Will the summer be as hot in the markets as it is on the beaches and in our hot cities?
While our gas consumption entered low water months when inventories were generally being replenished, the specter of a Russian faucet shutting down added an additional source of stress for markets already characterized by the context of stagflation and monetary tightening. Even if, for whatever reason, the temporary closure of the Nord Stream 1 pipeline should be resolved quickly, this event reminds us of Europe’s double geopolitical and industrial vulnerability. If Russia has no interest in permanently withdrawing these foreign exchange earnings, it has a sword of Damocles against Europe, an energy deterrent weapon that should be waved further and which also keeps energy prices high.
This new saga maintains and reinforces a stagflation scenario that has now become consensus. In reality, economists and investors are weighing two main scenarios for the eurozone: a severe slowdown scenario, with the possibility of a limited contraction in GDP over a quarter or two, and a more severe scenario, with a recession entering in late 2022 or early 2023. The tipping point between these In both scenarios lies precisely whether the gas supply is maintained or not. Such a scenario should help keep inflation high until spring 2023, with inflation falling at a slower pace next year. What is new is that the 2-year inflation expectations in Germany are now significantly higher than in the USA. What a change of perspective after a decade of near-zero inflation in Europe!
This context further complicates the task for the ECB, caught in a dilemma between fighting inflation and managing fragmentation risk. Rationally, this should lead to reversing the doxa that prevailed in Frankfurt until recently (stop buying securities, then moderate and very gradual rise in interest rates); In fact, in this context, it now seems more relevant to quickly move interest rates into positive territory while continuing to purchase assets to combat the rise in sovereign risk premia. That is what the ongoing discussions are all about, with the market awaiting an announcement of an anti-fragmentation device for asset purchases.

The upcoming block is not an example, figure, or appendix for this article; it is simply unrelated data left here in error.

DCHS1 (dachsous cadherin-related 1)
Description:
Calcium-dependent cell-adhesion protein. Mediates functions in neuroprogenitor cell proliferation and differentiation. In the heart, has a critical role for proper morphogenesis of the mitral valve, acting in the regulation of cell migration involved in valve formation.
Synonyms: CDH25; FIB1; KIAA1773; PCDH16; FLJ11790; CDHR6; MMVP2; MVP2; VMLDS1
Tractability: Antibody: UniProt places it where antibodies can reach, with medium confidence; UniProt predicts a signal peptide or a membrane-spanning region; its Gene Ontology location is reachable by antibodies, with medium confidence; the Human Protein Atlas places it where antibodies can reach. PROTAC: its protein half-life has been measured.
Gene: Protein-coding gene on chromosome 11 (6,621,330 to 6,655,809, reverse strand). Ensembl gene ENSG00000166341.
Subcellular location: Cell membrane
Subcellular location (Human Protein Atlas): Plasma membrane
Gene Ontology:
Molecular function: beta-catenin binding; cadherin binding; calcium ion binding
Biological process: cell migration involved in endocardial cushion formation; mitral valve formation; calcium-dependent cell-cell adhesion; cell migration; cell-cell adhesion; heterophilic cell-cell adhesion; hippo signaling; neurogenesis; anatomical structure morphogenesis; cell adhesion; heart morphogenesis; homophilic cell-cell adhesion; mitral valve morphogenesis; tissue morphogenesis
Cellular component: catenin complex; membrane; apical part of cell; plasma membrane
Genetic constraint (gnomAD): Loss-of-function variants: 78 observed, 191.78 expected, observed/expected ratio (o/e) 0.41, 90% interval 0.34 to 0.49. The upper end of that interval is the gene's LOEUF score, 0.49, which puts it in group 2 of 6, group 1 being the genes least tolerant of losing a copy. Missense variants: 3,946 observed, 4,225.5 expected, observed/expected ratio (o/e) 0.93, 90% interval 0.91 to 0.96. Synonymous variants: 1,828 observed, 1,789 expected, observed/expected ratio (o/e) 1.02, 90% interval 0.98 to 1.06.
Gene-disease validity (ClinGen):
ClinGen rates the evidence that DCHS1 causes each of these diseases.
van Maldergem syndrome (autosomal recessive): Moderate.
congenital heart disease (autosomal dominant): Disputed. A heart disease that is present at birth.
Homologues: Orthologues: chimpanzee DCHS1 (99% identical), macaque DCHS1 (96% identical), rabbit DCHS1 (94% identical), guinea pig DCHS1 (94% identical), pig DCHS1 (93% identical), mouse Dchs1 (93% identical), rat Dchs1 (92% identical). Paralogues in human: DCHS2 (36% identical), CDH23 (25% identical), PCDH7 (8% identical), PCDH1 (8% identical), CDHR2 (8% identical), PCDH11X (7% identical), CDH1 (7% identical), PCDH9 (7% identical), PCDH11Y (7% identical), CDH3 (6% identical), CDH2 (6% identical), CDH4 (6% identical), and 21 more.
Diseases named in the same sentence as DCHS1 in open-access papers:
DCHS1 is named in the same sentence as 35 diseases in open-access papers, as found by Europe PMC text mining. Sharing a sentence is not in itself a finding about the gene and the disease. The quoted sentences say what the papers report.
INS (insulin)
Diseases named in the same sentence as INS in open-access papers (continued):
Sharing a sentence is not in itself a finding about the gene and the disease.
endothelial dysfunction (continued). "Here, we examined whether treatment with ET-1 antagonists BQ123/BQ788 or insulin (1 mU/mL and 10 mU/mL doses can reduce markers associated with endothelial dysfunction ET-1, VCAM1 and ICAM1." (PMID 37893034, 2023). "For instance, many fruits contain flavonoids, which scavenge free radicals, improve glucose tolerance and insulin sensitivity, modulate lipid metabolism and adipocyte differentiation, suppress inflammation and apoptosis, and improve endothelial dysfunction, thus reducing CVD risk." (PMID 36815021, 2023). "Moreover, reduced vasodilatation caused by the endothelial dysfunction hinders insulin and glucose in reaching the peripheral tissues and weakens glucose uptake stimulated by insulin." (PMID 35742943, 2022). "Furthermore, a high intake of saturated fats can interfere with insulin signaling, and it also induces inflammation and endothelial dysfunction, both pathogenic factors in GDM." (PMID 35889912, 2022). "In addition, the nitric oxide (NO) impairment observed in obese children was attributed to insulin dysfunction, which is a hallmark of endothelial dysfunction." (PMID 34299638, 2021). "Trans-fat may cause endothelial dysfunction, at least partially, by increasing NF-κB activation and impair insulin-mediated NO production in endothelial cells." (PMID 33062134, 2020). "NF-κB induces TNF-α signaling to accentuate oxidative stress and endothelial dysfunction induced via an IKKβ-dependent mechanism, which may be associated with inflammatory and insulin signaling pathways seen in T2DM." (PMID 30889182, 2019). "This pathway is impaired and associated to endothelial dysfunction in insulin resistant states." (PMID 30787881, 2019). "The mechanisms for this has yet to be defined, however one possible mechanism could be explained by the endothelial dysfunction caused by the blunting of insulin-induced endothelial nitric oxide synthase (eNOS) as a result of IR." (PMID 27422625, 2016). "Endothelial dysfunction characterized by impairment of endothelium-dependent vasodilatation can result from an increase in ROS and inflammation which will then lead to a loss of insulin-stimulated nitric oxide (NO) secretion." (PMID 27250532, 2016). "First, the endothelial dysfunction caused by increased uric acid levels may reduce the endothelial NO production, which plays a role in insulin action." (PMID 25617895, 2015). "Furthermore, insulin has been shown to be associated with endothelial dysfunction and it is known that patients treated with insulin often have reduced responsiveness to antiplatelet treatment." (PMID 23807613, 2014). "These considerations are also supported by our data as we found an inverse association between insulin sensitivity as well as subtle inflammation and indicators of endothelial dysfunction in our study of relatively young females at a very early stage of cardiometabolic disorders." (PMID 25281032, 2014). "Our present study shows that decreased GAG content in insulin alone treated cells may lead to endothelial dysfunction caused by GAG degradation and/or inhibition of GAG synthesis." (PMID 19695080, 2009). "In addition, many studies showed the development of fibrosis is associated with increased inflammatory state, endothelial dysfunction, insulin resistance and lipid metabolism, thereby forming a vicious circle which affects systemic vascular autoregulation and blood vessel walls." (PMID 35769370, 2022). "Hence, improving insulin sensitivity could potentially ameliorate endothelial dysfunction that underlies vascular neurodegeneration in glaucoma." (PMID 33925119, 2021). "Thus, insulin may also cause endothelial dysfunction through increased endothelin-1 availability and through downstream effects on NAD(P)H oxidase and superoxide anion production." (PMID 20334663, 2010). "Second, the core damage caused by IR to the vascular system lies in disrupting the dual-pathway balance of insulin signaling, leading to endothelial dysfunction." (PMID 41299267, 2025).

Paradoxically, this deterioration in the macroeconomic outlook has not yet translated into lower corporate earnings expectations, which tend to adjust with some lag. This is another element to add to the long list of discrepancies in this atypical regime. For now, management news remains surprisingly confident in the resilience of earnings, both in terms of order books and margins, with a good ability to pass through cost increases to prices. However, this should alarm us in two ways. On the one hand, because it confirms the formation of a price spiral (the pricing power of companies was a good inflation signal in 2021). Secondly, because the slowdown in the growth trend and the decline in purchasing power will inevitably affect sales volumes, with the consumer and distribution industries being at the forefront.
After the shock of the conflict in Ukraine at the end of February, the stock markets went from a correction due to the rise in long-term interest rates to an adjustment in valuations (April correction) due to recession fears (June correction) over the summer, it remains to be seen whether the Top of the list of concerns will be margins and balance sheets. This only reinforces our strong belief since May in quality stocks and the return to profitable technology and certain defensive sectors after favoring value since early 2021. Dividend stocks also continue to do well in this regard, as they aim for above-inflation returns.
Good news in these troubled markets: the return to Chinese equities, a structural conviction of our firm that has been maintained in portfolios despite a largely renewed investment framework over the past year. In general, despite a very strong dollar, emerging market investments are a good source of diversification in this context. Many emerging and developed countries also wish for a lower dollar, especially given the phenomenon of imported inflation caused by the weakness of their currencies. Whether history will repeat itself (in the direction of a new Plaza agreement like 1985?) remains to be seen, but this is one of the elements to watch over the coming months and reflects the Fed’s stance, albeit its own Policies that could affect the enforced normalization has been destabilizing for the rest of the world.
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